Patty, that sounds like a great habit…for me, finishing things (or not finishing them!) is the biggest chaos-inducer. Like finishing teaching a class and not filing away all the materials I had printed for it, and they sit there in a pile. I’ve learned if I have an important call, for example, I book in half an hour afterwards to organize and type up any notes I want to keep.
Hi Emily, thank you for another great article and a very timely one for me. This morning I’ve allotted time to sort and and organise my desk, it’s piled up with paperwork and stuff. I’m putting it off – I’m reading this instead! – but I know that I’ll feel better when I’ve done it. Always love all the tips in your articles.
By the way, should I get an email when you reply or does the site not work like that? Thank you.
HI Fiona, good luck with your desk project. I find creating space of any kind (on my desk, in the bedroom, in a closet, etc) always brings wonderful new ideas, objects, or opportunities…you never know when you will find something you needed but forgot you had!
I’ve emailed my web person about installing a plug-in that will notify you when you get replies to your posts:)…thanks for the suggestion!
The three reasons why mess equals stress for an HSP makes so much sense. For about 3 years now I have had an ongoing donation box going. We have a local thrift store that accepts donations on Tuesdays. So every week I have been reducing my ‘messes’ by donating items, clothes, that I don’t need. This week I am tackling the laundry and trying to figure out why I have so much . Like the laundry basket always seems to be overfilled and yet I seem to be washing laundry every day! Just thinking…I could probably apply this mess equals stress concept to what is in my brain! to reduce overload, reduce what isn’t necessary for me to process. My spouse often says…’why do you allow other people’s attitudes, thoughts, words to rent space in your brain?’ I live with a non HSP by birth, although he does have some HSP traits. However, he likes ‘things’. So, I am trying to reduce my messes in the places that I frequent most, give my spaces a streamlined clutter free look, and try not to look at his non HSP clutter. Easier said than done. And yes, how fun it is to find something I forgot I had that I need. Just on the topic of reducing the messes in our brains. Is there a tactic that HSPs can use to finalize processing thoughts?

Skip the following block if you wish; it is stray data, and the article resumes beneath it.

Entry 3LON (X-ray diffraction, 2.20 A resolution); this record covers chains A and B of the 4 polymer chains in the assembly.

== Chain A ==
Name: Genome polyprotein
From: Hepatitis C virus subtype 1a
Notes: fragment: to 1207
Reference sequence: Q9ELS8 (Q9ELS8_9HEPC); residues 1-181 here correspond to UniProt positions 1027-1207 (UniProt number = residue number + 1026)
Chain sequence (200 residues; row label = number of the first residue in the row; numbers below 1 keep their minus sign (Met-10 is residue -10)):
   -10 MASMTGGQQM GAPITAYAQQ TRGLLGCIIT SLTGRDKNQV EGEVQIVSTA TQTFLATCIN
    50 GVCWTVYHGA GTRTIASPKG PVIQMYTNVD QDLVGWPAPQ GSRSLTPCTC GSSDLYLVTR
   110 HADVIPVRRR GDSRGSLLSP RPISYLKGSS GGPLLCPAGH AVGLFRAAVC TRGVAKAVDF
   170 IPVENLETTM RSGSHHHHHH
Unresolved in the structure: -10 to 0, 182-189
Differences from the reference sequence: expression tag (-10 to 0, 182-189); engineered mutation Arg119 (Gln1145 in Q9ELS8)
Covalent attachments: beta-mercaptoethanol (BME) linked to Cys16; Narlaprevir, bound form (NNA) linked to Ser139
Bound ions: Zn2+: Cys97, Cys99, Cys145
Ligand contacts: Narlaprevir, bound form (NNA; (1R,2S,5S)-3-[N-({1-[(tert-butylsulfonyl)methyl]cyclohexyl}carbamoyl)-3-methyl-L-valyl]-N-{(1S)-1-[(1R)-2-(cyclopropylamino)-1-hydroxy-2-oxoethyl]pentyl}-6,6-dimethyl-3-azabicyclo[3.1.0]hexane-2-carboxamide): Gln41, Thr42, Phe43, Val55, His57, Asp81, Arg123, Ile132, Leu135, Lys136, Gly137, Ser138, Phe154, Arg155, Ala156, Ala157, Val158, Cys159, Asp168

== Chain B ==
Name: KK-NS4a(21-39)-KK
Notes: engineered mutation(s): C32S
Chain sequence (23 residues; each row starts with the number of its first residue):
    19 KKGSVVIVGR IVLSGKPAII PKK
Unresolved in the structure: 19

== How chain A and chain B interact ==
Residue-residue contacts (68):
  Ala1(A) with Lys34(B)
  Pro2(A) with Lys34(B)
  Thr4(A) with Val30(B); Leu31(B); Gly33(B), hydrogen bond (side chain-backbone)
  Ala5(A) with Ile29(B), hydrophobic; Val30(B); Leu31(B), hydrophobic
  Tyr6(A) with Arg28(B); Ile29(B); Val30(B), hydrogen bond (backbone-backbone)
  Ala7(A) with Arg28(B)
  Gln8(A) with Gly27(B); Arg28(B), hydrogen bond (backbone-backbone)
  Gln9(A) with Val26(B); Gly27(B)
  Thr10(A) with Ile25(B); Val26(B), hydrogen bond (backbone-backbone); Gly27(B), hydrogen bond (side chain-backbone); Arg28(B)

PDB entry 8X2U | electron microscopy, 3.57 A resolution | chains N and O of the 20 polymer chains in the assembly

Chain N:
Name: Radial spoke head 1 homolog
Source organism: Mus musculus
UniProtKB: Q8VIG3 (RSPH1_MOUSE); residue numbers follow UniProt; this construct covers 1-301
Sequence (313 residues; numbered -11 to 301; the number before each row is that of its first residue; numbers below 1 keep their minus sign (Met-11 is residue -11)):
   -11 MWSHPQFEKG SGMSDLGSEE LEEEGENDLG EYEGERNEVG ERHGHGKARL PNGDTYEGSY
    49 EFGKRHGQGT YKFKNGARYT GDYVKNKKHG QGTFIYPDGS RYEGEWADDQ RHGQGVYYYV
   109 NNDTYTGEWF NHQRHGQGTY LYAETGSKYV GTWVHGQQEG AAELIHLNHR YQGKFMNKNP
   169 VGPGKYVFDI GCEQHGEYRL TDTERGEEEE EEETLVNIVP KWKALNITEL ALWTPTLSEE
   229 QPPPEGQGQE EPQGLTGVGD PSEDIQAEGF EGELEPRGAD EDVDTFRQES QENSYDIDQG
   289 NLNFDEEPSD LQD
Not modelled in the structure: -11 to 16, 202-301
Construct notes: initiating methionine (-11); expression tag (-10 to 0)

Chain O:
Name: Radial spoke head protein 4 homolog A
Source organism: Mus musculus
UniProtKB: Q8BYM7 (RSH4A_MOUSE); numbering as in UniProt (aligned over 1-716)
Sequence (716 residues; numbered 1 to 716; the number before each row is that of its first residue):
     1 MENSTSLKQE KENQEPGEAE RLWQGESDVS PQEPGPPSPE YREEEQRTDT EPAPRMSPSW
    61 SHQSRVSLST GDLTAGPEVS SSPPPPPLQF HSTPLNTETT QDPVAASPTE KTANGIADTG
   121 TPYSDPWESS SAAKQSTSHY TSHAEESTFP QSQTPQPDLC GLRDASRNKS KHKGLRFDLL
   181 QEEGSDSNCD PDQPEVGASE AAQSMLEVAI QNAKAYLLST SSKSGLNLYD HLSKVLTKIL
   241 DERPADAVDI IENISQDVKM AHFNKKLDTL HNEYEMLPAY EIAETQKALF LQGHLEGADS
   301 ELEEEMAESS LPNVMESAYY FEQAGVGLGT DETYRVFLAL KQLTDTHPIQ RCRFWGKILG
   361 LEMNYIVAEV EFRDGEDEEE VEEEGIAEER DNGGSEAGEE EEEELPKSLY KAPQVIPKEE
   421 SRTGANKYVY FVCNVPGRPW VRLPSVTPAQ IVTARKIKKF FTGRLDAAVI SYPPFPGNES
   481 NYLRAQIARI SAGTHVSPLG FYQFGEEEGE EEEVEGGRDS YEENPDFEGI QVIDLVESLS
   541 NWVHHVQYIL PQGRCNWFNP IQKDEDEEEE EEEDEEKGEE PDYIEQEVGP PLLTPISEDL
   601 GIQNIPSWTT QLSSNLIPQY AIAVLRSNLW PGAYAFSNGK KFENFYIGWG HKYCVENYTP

S, I completely agree with you about applying the “mess = stress” equation to your brain. HSPs are so susceptible to our thoughts, we need to have care what we take in, as your husband pointed out:). Physical things generate thought-reactions too, though, so having an uncluttered environment contributes directly to a calm brain in my experience. I’m not sure what you mean about finalizing processing thoughts–if you could clarify the question more, I’ll try to answer.